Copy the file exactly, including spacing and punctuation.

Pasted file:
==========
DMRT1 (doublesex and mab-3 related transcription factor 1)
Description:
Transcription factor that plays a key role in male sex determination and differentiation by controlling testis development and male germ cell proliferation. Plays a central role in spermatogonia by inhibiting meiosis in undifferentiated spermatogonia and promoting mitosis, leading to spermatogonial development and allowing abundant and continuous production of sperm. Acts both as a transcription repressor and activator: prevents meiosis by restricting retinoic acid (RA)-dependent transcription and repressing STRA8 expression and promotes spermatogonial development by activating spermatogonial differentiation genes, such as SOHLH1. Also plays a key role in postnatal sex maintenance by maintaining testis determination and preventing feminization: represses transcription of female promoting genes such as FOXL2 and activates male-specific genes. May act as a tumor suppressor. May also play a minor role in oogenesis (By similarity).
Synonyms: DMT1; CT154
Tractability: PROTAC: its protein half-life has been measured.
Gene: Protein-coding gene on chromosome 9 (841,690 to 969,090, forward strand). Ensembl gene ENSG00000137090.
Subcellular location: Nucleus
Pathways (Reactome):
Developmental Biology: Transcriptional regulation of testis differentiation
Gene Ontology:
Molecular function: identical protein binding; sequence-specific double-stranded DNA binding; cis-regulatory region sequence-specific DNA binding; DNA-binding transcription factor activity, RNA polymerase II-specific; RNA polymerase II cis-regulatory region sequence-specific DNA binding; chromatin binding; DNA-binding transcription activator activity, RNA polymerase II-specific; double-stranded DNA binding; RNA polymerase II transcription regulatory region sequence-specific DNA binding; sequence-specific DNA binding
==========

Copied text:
DMRT1 (doublesex and mab-3 related transcription factor 1)
Description:
Transcription factor that plays a key role in male sex determination and differentiation by controlling testis development and male germ cell proliferation. Plays a central role in spermatogonia by inhibiting meiosis in undifferentiated spermatogonia and promoting mitosis, leading to spermatogonial development and allowing abundant and continuous production of sperm. Acts both as a transcription repressor and activator: prevents meiosis by restricting retinoic acid (RA)-dependent transcription and repressing STRA8 expression and promotes spermatogonial development by activating spermatogonial differentiation genes, such as SOHLH1. Also plays a key role in postnatal sex maintenance by maintaining testis determination and preventing feminization: represses transcription of female promoting genes such as FOXL2 and activates male-specific genes. May act as a tumor suppressor. May also play a minor role in oogenesis (By similarity).
Synonyms: DMT1; CT154
Tractability: PROTAC: its protein half-life has been measured.
Gene: Protein-coding gene on chromosome 9 (841,690 to 969,090, forward strand). Ensembl gene ENSG00000137090.
Subcellular location: Nucleus
Pathways (Reactome):
Developmental Biology: Transcriptional regulation of testis differentiation
Gene Ontology:
Molecular function: identical protein binding; sequence-specific double-stranded DNA binding; cis-regulatory region sequence-specific DNA binding; DNA-binding transcription factor activity, RNA polymerase II-specific; RNA polymerase II cis-regulatory region sequence-specific DNA binding; chromatin binding; DNA-binding transcription activator activity, RNA polymerase II-specific; double-stranded DNA binding; RNA polymerase II transcription regulatory region sequence-specific DNA binding; sequence-specific DNA binding